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Self-Reliance and Other Essays

4.14  ·  Rating details ·  17,374 ratings  ·  399 reviews
Essayist, poet, and philosopher, Ralph Waldo Emerson (1803–1882) propounded a transcendental idealism emphasizing self-reliance, self-culture, and individual expression. The six essays and one address included in this volume, selected from Essays, First Series (1841) and Essays, Second Series (1844), offer a representative sampling of his views outlining that moral idealis ...more
Paperback, 117 pages
Published October 13th 1993 by Dover Publications (first published 1844)
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Bruno Who would know better than thy? "Whatever have been thy failures hitherto, be not afflicted, my child, for who shall assign to thee what thou hast lef…moreWho would know better than thy? "Whatever have been thy failures hitherto, be not afflicted, my child, for who shall assign to thee what thou hast left undone?" HDT(less)

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Sep 22, 2011 rated it it was amazing
Ralph Waldo Emerson is the greatest writer who ever lived. I carry his collected essays around like a Mormon carries the Book of Mormon. Though I don't ride a bike. No one has every offered up more wisdom, with such jazzy tempo and energetic flow. He has a more extensive vocabulary than Shakespeare, and I believe he was the first writer who suffered from A.D.D. It is like the great UCLA professor Coulecourcio once said, "It's as if his sentences don't know each other." I appreciate that he doesn ...more
Jan 20, 2008 rated it really liked it
when i read this i was 20 and under the impression that what was shitty about the world and people could be changed and that me and my friends could make an impact for the better on people just by talking to them and reasoning with them.
since then i've lost god and watch w "win" back to back elections, so I guess you could say i'm a bit more jaded.
still, i like a lot of what emerson says. self-reliance cannot be underestimated. if only we chided ourselves for our mistakes instead of placing blam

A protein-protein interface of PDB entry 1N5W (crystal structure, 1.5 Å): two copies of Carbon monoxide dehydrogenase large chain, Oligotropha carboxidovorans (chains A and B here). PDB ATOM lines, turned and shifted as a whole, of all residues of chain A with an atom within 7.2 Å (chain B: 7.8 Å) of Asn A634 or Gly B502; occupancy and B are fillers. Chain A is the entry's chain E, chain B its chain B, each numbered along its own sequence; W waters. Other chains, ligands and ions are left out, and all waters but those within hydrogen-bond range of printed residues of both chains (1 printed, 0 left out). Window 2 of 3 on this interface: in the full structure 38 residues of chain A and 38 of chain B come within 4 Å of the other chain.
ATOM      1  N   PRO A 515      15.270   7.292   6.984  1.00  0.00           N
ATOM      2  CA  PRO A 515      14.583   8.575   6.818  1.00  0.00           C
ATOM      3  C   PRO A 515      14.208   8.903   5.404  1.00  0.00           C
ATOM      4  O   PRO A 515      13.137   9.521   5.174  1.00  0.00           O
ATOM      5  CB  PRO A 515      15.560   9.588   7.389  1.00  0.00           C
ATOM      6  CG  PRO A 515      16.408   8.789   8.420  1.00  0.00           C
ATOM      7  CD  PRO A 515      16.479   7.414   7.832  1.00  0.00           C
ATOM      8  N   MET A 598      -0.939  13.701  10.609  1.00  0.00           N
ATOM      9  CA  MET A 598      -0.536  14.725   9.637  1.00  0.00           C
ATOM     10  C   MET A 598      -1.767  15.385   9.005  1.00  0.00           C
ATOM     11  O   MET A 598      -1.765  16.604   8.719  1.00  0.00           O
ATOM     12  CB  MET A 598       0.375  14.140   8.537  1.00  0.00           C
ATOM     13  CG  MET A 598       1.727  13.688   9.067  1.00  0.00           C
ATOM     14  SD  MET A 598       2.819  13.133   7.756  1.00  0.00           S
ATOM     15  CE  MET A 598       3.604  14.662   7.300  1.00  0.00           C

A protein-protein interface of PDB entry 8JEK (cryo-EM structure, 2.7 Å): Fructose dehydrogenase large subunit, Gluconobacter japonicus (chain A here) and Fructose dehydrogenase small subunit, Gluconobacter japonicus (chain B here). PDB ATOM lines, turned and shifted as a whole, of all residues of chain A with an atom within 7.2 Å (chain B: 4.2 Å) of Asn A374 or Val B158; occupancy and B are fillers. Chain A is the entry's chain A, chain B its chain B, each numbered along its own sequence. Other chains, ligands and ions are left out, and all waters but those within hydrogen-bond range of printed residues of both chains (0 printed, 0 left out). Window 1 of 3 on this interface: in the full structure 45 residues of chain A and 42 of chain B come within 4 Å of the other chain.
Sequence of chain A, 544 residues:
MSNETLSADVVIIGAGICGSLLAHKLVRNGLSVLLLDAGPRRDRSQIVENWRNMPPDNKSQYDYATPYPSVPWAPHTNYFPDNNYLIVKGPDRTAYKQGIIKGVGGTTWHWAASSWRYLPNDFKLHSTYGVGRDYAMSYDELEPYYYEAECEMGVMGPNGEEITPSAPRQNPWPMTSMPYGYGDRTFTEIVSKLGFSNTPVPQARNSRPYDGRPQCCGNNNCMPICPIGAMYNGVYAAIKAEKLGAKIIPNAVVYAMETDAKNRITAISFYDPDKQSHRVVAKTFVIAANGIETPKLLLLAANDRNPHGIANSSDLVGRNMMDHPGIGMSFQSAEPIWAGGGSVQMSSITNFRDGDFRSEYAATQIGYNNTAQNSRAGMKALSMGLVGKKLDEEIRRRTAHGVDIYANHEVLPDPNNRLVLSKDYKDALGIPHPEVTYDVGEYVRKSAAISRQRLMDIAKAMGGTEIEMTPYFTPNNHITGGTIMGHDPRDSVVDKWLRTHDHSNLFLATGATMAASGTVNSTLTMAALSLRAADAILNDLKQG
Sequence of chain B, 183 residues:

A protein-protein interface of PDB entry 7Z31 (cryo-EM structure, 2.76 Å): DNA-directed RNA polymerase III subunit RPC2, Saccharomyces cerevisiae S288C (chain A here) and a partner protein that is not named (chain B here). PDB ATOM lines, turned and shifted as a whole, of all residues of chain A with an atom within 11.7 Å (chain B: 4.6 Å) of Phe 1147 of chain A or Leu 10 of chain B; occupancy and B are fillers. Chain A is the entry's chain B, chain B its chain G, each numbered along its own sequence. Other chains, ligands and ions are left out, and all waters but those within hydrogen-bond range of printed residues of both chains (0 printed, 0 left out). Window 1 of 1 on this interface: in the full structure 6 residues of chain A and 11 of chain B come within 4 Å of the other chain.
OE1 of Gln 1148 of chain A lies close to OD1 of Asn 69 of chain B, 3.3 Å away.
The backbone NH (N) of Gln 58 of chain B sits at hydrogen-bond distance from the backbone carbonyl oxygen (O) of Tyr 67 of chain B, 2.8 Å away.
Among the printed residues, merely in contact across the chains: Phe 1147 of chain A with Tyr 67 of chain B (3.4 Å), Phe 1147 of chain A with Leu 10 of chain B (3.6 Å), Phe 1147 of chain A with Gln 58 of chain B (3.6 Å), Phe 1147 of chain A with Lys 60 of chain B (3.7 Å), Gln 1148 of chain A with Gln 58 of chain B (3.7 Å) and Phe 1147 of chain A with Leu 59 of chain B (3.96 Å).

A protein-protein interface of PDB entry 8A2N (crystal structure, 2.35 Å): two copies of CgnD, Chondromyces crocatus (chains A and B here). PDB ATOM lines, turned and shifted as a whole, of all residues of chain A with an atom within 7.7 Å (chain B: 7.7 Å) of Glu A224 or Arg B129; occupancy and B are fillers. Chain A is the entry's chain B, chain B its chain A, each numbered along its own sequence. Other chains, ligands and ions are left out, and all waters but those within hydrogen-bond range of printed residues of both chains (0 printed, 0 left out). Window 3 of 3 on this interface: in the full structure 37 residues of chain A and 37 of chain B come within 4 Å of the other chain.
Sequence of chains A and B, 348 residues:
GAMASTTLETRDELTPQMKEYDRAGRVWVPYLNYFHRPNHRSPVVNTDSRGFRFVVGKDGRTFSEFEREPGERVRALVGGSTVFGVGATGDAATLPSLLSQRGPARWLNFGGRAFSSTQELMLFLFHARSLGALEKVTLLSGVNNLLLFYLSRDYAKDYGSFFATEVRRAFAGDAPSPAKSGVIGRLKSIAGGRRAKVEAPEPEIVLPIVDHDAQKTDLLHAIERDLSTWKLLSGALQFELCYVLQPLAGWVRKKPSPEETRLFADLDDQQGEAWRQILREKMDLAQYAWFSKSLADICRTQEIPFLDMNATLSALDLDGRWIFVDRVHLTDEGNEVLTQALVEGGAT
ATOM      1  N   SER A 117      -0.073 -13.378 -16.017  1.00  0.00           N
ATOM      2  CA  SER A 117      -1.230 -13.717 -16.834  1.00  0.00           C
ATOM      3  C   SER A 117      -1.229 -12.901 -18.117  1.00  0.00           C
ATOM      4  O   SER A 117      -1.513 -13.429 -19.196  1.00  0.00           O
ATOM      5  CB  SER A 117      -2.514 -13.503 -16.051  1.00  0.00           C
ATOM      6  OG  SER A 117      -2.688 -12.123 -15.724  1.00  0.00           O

Desiree Finkbeiner
Jul 10, 2013 rated it it was amazing
Shelves: favorites
Fantastic! I had a natural disposition from an early age to stand on my own ground apart from the crowd. I've embraced my own personal truth without the need to force my values and opinions upon others. This philosophy has awarded me popularity (and in some cases, intense enemies) throughout my life. There is no happiness quite like self-acceptance and the ability to be comfortable with one's own personality and conviction of beliefs. Ralph Waldo Emerson illuminates these truths with great vigor ...more
Apr 09, 2019 rated it it was amazing
Ralph Waldo Emerson is a spiritual experience, an intense one indeed, for everyone who is afraid of conformity, afraid of the loneliness that thinking for yourself can put you in. Emerson is here to remind you, that it not only ok, but it is your duty to think for youself, to find your own way, to look at the world with your own perspective, and there is nothing wrong about that, there is nothing to be afraid of, on the contrary, there is everything to gain, it is the only way you can live a ful ...more
Oct 07, 2010 rated it it was ok
Nathaniel Hawthorne best captured Emmerson's Transcendentalism in his short story The Celestial Railroad (inspired by Bunyan's Pilgrim's Progress). He says, "He [i.e. Giant Transcendentalism] shouted after us, but in so strange a phraseology that we knew not what he meant, nor whether to be encouraged or affrighted."

Emerson’s essays are filled with feel-good rhetoric on being “one with the Oversoul.” He lectures on “originality” while borrowing ideas from Eastern religions and insists upon “reli